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Perl 6 will be ready for production in 2015, according to Perl creator Larry Wall. At least, that's what he said during his FOSDEM 2015 talk. This news reminded me that it has been quite a while since I tried anything interesting with Perl 6. I decided to spend my weekend installing and playing with Rakudo, the primary Perl 6 implementation.

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Taking CSS Animations to the Danger Zone

Lately I've been wanting to experiment a little more with CSS animations. I already use them for small effects, but to really get to know something, I need a project. A while back I was watching one of my favorite cartoons, Archer, and as the title sequence was rolling I realized, "this would make an awesome CSS animation project!"

Whenever you try to recreate something, it's best to study the original. A quick search led me to Art of the Title a site dedicated to title sequences. Lucky for me, they have the Archer title sequence posted for our viewing pleasure. Have a look at it to see the sequence I'm building towards.

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A Dashboard for My Apartment

I originally bought my iPad back when tablets were becoming a fad. I had expected to use it for everything from reading ebooks to playing elaborate new games. But no, it has been sitting idle, collecting dust, for years. Even the promise of a shared, coffee-table web browser has fallen flat. Whenever there's a task to be done, I instead reach for my laptop or my phone. After all, as phones get larger and more capable, and laptops get lighter and extend their battery life, the sweet spot that tablets offer gets squeezed out from both above and below. So for the past year or so, my usage has been limited to ordering food online with friends, passing the iPad down the couch. But now I've finally figured out the perfect job for it. I've mounted it right next to my front door. My previously-unused iPad now serves as a dashboard and control panel for my apartment.

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Super-duper-happy Nancy-based API... as a Windows Service

Nancy is a lightweight framework for building HTTP-based services on .NET and Mono. The goal of the framework is to stay out of the way as much as possible and provide a 'super-duper-happy-path' to all interactions. This approach to sensible defaults and conventions means that it is very easy to write a stand-alone self-hosted web site or API that runs as a desktop application. In this post, I'm going to discuss the equivalent happy-path for deploying such an application as a Windows Service.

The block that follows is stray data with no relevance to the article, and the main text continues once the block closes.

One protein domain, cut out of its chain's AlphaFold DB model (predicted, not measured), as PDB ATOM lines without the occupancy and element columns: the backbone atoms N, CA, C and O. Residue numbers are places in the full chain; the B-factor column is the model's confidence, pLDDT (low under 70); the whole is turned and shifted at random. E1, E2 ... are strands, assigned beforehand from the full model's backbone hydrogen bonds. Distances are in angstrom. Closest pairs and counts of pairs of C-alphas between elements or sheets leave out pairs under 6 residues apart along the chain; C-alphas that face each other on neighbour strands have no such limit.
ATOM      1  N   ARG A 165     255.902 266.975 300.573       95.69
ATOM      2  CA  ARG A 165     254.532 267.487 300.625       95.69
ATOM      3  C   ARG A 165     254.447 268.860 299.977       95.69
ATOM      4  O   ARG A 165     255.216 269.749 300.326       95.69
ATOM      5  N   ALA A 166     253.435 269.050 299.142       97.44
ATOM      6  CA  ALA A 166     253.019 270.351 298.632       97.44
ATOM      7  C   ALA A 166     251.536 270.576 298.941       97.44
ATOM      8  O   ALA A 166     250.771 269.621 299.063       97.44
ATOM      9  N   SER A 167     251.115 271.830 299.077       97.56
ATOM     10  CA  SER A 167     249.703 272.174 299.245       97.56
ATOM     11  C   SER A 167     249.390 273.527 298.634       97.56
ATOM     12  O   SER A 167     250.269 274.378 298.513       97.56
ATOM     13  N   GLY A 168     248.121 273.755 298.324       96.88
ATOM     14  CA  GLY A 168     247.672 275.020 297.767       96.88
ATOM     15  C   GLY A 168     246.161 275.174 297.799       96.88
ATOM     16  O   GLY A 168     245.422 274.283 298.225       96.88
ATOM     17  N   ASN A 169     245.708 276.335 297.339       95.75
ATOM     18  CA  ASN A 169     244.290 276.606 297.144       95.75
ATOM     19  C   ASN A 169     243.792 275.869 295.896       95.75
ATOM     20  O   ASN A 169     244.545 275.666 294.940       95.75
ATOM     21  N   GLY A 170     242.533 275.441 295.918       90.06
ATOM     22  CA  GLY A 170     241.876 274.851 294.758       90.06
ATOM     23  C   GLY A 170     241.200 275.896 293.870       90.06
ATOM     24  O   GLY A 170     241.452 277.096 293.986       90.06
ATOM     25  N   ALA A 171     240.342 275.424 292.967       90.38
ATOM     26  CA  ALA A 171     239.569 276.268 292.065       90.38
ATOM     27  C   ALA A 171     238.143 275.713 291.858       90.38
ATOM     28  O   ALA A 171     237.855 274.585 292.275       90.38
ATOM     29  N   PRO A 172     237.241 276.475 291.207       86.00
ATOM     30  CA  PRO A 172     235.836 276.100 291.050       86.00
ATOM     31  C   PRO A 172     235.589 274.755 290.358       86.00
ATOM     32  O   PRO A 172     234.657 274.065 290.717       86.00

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Shellshock in the Wild

The recent disclosure of a critical security flaw in the widely used bash command-line shell for Unix operating systems sent many technology professionals scrambling to update their systems. We were certainly among them.

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Theremin Fountain with C# and the Arduino Uno

My Project Idea

I want to create a fountain that can entertain guests. Namely, I want to be able to control the flow of the fountain with my hand. Recently, at our last summit, Jay Hannah introduced me to the Leap Motion, which is basically a Kinect for the hands. A little research introduced me to Arduino, an open source solution for programming microcontrollers.

The fountain will be built using base electrical components. The actual physical basins for the water may be taken from an existing fountain, but I plan on making that decision later. This post details my initial goals for the project, as well as the first steps I took towards a side-project, and the coding hurdles I had to overcome to complete the side-project.

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II Does Training

Infinity Interactive is pleased to once again offer Perl training at this year's YAPC::NA! We will have three sessions, both before and after the conference itself. The pre-conference training is aimed at people new to Perl, while the post-conference training is aimed at people who already know Perl and are interested in more advanced topics.

These all-day sessions are taught by Infinity's eminent Perl experts and are offered at our special community rates.

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API Source Code to Website Help Pages in ASP.NET Web API